The organization said the detail of what is included in any new regulation and how it is implemented will be key in ensuring the continued viability of businesses and making regulation work for all parties.
Dr Judith Bryans, chief executive of Dairy UK, said that in introducing regulation, Dairy UK supports the Government setting best practice requirements for raw milk contracts between farmers and processors into law.
She said Dairy UK supports regulations to enforce: The requirement for written contracts; comprehensively addressing issues of best practice and commercial relevance, such as termination clauses, force majeure, dispute resolution, and other minimum standard terms; and the requirement for the use of clear and accessible language.
However, Dairy UK said its members are wholly opposed to any moves that would end or impinge upon purchaser discretion (through mandatory fixed prices or the introduction of formulas) or that risk making inflexible crucial parts of raw milk contracts.
To understand the landscape for dairy and the impact of regulation, Dairy UK commissioned an independent review of the market by Ernst and Young. This has been submitted to Defra alongside Dairy UK’s own consultation.
The report found the UK dairy industry operates in an intensely competitive international trading environment. The UK has to compete in its own marketplace against major import streams from its near neighbors in the EU.
Dairy UK said calls to abolish purchaser discretion don’t take account of: The competitive nature of the sector – which will only increase as the UK opens its markets to other nations across the world; the fact that this would require frequent contract changes or new contracts to be drawn up at the first sight of any market change or volatility; that it would render evergreen contracts untenable; generate inflexibility, ending ad-hoc price initiatives; reduce competition in raw milk process and; create an unattractive investment landscape in the UK.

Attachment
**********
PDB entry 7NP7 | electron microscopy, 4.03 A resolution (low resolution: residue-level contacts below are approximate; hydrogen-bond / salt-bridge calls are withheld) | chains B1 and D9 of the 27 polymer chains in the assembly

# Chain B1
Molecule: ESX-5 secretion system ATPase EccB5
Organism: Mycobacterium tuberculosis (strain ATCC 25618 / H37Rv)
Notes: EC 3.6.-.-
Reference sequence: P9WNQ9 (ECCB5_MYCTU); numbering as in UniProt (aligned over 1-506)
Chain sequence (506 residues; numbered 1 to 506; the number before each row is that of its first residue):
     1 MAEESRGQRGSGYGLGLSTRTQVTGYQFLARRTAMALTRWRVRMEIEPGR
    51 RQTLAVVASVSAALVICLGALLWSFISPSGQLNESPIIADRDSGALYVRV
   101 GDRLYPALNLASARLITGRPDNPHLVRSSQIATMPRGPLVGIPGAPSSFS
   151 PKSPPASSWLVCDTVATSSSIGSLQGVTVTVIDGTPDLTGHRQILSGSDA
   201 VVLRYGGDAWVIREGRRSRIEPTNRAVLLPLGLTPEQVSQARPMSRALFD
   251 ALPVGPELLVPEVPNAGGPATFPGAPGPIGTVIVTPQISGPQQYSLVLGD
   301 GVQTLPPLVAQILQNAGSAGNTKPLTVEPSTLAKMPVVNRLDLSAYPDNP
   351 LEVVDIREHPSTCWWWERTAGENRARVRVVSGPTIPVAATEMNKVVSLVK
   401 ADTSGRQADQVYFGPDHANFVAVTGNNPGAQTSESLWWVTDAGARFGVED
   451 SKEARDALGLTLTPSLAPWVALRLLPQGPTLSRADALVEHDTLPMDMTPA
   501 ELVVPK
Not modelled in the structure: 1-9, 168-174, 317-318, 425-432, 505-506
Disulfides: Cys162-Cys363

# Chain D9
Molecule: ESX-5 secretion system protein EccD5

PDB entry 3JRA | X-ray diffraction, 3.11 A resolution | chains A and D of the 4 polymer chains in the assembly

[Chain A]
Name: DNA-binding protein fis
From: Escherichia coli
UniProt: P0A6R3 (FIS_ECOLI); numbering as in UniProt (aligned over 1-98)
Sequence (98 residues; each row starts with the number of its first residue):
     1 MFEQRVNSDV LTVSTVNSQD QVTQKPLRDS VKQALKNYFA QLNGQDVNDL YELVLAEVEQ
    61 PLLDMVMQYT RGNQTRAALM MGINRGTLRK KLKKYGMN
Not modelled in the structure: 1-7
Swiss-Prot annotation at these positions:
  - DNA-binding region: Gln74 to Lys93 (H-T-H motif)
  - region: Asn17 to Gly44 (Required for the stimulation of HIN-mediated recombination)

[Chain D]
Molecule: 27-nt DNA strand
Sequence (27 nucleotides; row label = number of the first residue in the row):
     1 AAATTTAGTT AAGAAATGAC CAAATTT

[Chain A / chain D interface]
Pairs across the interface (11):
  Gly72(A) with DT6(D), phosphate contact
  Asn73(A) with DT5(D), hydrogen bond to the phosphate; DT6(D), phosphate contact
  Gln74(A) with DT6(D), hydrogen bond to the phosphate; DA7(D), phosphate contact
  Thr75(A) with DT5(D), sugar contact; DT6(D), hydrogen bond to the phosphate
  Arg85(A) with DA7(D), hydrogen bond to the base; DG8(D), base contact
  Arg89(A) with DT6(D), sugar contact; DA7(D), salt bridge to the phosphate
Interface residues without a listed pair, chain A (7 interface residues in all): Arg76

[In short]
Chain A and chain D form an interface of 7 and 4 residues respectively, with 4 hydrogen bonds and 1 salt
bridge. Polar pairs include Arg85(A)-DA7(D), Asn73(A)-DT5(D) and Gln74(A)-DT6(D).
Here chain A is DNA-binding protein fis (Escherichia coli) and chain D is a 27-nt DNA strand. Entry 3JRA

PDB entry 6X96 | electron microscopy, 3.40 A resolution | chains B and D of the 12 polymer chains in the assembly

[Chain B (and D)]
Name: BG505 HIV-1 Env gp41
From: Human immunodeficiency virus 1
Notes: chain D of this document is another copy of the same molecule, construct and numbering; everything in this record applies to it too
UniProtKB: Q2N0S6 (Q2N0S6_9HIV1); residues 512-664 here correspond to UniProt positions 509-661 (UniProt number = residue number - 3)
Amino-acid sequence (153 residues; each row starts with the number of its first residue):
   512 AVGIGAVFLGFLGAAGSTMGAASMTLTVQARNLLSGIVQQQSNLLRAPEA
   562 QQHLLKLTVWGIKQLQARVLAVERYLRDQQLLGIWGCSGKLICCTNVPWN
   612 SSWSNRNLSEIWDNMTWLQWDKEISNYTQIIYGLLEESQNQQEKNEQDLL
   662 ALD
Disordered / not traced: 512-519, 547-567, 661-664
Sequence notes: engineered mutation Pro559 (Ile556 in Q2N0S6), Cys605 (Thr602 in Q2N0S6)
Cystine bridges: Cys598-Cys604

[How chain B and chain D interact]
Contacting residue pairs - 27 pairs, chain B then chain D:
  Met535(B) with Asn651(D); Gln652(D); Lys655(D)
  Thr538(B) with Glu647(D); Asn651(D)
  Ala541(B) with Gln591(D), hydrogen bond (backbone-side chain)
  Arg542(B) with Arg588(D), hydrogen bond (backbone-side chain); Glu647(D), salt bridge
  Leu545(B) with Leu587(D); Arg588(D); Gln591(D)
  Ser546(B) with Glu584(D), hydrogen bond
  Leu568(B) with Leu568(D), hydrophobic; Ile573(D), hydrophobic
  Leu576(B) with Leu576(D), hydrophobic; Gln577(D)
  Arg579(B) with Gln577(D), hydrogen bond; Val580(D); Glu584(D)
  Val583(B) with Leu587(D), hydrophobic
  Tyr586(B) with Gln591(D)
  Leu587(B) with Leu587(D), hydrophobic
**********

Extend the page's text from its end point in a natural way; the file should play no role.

The report also said market prices are volatile and in the UK milk prices are closely aligned with international commodities. Even so, volatility in UK milk prices has fallen over the past decade and remains significantly lower than export-orientated markets around Europe. This suggests that the UK market structure has smoothed the European cycle to some extent.
It also said the UK processing industry operates on thin margins and is not making excessive profits. In fact, in the last five years processors generated an average net margin of 0.7p per liter, highlighting the low margin nature of the sector for processors. Clearly, processor margins are also affected by volatility.
Regulation should provide the UK dairy sector with a fair and equitable basis on which both farmers and processors can negotiate terms to meet their needs without being overly prescriptive and risking market disruption, volatility or a fall in competitiveness, Dairy UK said.
Both farmers and processors should be subject to basic rules upon which to build their agreements, which ensure parties act in good faith and with due diligence. However, removing price discretion will simply lead to more instability, risk, and insecurity for farmers as well as processors, creating a potential lose-lose scenario. It also risks causing serious issues in terms of administration and investment for PLC’s and farmer coops, the latter of which could see the core ethos of their organizations undermined.
However, Bryans said Dairy UK looks forward to working with both Defra and the farming unions on regulation that works for all going forward.